DULUTH Time is running out for a statewide redevelopment tool that helps to repair and renovate historic properties, effectively preserving rich pieces of our past.

Minnesota’s historic tax credit was created in 2010 during the “Great Recession” to help put people to work while also saving important and historically significant buildings. The successful program was renewed once but is now set to expire on June 30.

That is, unless the Minnesota Legislature renews it again.

Lawmakers actually can go a step further than that this winter. They can vote to make the tax credit permanent. It has more than proven its worth.

"This program plays an important role not only in preserving historically significant places and buildings for communities, but it also plays a role in helping with the housing crisis that we hear so much about all over, urban and rural, and also with the challenge of responding to climate change," said Amy Spong, director of the Minnesota State Historic Preservation Office. "Rehabilitating existing buildings is keeping materials out of landfills. And also rehabbing buildings uses less material, more labor, so the job numbers that have been noted over the life of the program have been really strong."

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Strong? The numbers have been downright impressive. Last year, despite the pandemic, the historic tax credit led to $176.5 million worth of economic activity, including $49.8 million in wages paid to workers. For every dollar Minnesota spends in the program, an impressive $9.52 in economic activity results.

And some great old structures get to continue telling Minnesota’s story. In Duluth, the saved-buildings list includes architect Oliver Traphagen’s house on East Superior Street; the former Hotel Duluth, now the Greysolon Plaza; the old YWCA building, now known as Gimaajii-Mino-Bimaadizimin; Duluth’s old City Hall on East Superior Street; the commanding hilltop Munger Terrace on Mesaba Avenue; the domed Carnegie Library on West Second Street; and the NorShor Theater on East Superior Street.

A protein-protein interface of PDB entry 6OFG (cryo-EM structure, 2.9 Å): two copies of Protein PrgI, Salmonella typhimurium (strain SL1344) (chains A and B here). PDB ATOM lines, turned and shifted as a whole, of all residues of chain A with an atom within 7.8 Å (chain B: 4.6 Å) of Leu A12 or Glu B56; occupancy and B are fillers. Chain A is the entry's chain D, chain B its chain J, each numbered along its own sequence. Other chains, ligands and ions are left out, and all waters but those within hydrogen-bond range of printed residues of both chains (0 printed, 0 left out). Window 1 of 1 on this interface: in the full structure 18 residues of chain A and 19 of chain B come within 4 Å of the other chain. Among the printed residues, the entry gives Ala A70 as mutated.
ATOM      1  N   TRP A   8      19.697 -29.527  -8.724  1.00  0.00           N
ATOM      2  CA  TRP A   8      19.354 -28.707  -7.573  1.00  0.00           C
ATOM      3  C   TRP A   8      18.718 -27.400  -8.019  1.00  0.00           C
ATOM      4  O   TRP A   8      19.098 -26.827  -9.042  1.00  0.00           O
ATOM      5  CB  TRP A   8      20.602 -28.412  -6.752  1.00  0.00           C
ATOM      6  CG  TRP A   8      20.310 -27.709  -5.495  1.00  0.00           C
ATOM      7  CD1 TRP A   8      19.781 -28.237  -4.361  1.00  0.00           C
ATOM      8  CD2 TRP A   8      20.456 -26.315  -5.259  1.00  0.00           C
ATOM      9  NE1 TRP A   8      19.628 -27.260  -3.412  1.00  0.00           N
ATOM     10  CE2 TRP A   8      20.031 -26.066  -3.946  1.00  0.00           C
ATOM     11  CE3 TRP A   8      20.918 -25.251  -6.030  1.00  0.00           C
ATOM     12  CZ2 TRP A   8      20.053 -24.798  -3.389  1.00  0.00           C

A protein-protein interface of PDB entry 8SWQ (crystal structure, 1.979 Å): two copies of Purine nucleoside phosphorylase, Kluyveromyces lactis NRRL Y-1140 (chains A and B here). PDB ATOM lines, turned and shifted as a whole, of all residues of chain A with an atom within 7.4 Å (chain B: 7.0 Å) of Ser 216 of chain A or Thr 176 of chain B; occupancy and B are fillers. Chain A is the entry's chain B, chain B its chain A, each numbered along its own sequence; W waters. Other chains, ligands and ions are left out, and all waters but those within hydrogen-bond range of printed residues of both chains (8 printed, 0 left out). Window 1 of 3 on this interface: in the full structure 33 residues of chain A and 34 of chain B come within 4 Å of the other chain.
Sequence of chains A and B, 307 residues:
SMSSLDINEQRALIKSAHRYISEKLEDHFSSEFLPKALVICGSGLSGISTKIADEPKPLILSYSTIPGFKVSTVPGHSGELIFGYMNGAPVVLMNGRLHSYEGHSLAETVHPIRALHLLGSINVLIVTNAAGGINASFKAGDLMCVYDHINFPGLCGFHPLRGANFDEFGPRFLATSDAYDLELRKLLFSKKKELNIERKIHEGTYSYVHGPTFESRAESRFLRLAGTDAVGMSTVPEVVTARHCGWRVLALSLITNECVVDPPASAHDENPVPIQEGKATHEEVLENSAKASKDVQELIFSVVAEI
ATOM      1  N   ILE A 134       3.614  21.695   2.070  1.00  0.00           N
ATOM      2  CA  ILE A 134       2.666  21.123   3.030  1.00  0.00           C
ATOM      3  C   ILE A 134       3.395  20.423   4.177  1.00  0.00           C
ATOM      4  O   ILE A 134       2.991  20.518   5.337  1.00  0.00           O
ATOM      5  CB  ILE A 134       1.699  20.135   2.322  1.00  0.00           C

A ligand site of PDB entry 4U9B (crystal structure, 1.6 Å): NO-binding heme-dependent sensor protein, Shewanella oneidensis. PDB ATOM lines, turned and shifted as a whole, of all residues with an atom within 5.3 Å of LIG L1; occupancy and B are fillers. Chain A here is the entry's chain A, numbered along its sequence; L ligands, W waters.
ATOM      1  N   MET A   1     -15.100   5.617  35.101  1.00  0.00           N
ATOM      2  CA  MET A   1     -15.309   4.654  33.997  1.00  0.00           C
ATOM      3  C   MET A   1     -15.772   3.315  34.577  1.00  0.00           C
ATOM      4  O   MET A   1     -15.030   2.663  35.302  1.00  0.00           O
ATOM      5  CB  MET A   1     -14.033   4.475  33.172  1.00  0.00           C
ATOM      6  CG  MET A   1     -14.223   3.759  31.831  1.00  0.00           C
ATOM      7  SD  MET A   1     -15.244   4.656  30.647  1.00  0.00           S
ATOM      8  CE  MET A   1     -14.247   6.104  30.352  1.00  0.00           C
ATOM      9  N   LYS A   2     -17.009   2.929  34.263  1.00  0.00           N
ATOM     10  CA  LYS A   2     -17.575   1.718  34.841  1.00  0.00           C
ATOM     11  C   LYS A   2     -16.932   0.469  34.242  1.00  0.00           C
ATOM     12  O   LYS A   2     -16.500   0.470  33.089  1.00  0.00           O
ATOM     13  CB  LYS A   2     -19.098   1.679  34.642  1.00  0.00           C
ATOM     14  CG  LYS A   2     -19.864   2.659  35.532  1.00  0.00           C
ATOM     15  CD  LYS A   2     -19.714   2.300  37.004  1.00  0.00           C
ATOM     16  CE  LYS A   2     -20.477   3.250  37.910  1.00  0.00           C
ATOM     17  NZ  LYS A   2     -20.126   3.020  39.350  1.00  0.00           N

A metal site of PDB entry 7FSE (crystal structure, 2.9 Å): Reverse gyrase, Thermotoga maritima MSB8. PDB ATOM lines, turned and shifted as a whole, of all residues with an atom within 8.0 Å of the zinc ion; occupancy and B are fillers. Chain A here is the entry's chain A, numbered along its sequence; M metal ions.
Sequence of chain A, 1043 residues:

The futures of at least three other historic structures in Duluth may depend on the fate of the state historic tax credit: The St. Louis County Jail, a part of the Daniel Burnham-designed Civic Center downtown; Historic Old Central High School on East Second Street, the behemoth brownstone that’s perhaps Duluth’s most commanding skyline landmark; and the Armory on London Road, where young Bob Dylan found inspiration at a Buddy Holly performance, all are poised for history-preserving redevelopment.

The good news for them and other significant structures, "There really isn't anybody at this point advocating against” making the state tax credit program permanent, according to Tom Hanson, the attorney leading the lobbying for it in St. Paul.

It likely would have been taken care of last year, had COVID-19 not hijacked everything mid-session. The tax credit was far from the only measure derailed and pushed off while lawmakers concentrated on addressing the pandemic.

It’s back this year with renewed bipartisan support. And bills already have been introduced in both the DFL-controlled Minnesota House and Republican-majority Senate.

The state historic tax credit, especially when combined with the federal historic tax credit — both can cover up to 20% of project costs — has shown itself invaluable, often providing just the financing to make a dreamed-about projects a reality.

“So many projects are just waiting to happen," Natascha Weiner, a historical architect for the Minnesota State Historic Preservation Office, said in the News Tribune report.

With the availability of a permanent state tax credit, many more projects can get done, each one putting Minnesotans to work, stimulating local economies, and saving precious pieces of our past.

This other view is the opinion of the editorial board of our sister publication, the Duluth News Tribune.